Henri de Toulouse Lautrec:
Exploring Hedonistic Paris.

Henri de Toulouse Lautrec (1864-1901) was a Post-Impressionist whose art and life was strongly associated with hedonistic Paris.

He was acquainted with Manet, van Gogh, Gauguin, and Degas. Toulouse Lautrec’s work gives a good glimpse into Paris at night in the early 1900s.

He was born into an aristocratic family descended from the counts of Toulouse. He was born on November 24, 1864 at his family’s Chateau de Malromé in the Midi-Pyrénées of France.

When he was a teenager, he broke both his legs. His legs didn’t heal properly and stopped growing, but the rest of his body did continue to grow more-or-less normally. His family encouraged his art endeavours, as they didn’t see him able to take on another career.

Toulouse-Lautrec moved to Paris in 1882, at the age of 18, and quickly became known in the community for both his looks and his art work. (Some people referred to him as looking like an “ugly dwarf”). He eventually started going out every night in Montmartre, socialising and drinking until dawn. He embraced the bohemian life.

Toulouse-Lautrec painted a picture of Paris in the 1890s and early 1900s as one of bars, dance halls, cafes, racetracks, brothels, theatres, and circuses.

He often exhibited at the Moulin Rouge night club after it opened in 1889. It quickly became the most important cafe-concert in Paris during the 1890s. It had a huge dance floor, lots of flashy lights, exotic entertainment, circus-like music, and patrons and performers sharing the dance floor. There was a variety of entertainment every night like singers, dancers, clowns, and acrobats. All classes came. Toulouse Lautrec was a devoted patron right from the opening night and he knew the other regulars and the famous entertainers. He loved to use it and the debauchery as subjects, without presenting any moral judgement. He just painted what he saw.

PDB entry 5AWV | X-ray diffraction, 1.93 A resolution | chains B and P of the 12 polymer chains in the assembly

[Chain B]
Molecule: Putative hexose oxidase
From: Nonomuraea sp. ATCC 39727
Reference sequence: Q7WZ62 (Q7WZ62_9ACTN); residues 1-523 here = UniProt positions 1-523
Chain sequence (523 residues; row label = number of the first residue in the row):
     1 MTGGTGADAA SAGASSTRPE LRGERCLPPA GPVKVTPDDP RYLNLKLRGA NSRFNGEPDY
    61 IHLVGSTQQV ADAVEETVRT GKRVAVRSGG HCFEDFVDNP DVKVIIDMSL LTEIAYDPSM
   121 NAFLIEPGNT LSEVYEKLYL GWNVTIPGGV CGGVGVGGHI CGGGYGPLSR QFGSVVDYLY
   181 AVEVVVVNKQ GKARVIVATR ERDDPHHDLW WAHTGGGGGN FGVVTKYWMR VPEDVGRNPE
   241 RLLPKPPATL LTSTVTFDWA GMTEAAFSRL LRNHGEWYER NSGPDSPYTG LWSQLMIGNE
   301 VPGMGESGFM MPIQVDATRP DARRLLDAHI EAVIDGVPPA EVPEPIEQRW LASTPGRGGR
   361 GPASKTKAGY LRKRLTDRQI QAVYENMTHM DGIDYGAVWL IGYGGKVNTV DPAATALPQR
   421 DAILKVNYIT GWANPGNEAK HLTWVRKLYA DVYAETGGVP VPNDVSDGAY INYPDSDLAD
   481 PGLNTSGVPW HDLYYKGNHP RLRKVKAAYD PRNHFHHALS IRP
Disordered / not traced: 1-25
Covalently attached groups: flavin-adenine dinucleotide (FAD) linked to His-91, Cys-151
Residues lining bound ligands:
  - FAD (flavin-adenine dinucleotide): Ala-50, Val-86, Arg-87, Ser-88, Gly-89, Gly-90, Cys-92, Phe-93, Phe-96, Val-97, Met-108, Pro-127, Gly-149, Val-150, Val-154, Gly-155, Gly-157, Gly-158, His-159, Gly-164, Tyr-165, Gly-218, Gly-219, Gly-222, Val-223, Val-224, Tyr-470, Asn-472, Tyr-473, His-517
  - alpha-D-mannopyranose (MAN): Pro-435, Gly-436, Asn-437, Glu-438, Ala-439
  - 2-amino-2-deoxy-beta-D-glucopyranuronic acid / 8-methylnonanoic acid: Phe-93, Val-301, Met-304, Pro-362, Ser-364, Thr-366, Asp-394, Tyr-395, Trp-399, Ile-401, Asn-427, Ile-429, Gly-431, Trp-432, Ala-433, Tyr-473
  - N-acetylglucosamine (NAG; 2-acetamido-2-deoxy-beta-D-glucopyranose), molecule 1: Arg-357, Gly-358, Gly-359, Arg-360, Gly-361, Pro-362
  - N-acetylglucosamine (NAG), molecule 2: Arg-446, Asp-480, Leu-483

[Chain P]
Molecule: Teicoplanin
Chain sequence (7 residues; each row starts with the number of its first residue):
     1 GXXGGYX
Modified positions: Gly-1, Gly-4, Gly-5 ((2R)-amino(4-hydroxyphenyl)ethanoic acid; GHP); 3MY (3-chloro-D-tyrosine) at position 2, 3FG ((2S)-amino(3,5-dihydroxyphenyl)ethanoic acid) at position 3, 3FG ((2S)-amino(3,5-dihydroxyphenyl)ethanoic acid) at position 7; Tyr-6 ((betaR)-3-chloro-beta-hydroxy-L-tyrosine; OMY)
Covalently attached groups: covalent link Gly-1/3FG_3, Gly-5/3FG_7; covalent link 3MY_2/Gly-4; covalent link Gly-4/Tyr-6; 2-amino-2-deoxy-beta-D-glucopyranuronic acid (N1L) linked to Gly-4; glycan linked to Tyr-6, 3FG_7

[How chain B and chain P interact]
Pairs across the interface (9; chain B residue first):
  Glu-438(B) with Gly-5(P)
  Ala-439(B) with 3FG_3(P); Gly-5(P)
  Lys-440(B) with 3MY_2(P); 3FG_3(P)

Henri de Toulouse-Lautrec was influenced by Japanese prints and photography. He was a natural draftsman with an individual vision for design. He used pastels and oil paints, thinning his oil paints with turpentine. Toulouse Lautrec was best at drawing: he was able to harness the movement and energy of a scene. He worked fast which sometimes meant his finished product looked sketchy. He also used lithography.

He changed the common view of posters. The purpose of posters had always been to convey messages with words, but he made the pictures, lettering presentation and design dominate the page. He became very famous for his advertising posters.

Toulouse-Lautrec drank a lot. He even had a miniature bottle of brandy and glass hidden in his cane. But even when he stayed out all night, which was most nights, he would work all day. The white nights and heavy drinking got to him to the point that by his 30s, he looked like an old man.

Henri de Toulouse-Lautrec had a breakdown in 1899. He recovered somewhat after his mother institutionalised him for awhile, but he did not work for much longer. His alcoholism and syphilis got the best of him. On September 9th, 1901, he died at his family’s Chateau de Malrome at age 36.

The best selection of Touloue-Lautrec's art on display in Paris is at the Musee d'Orsay.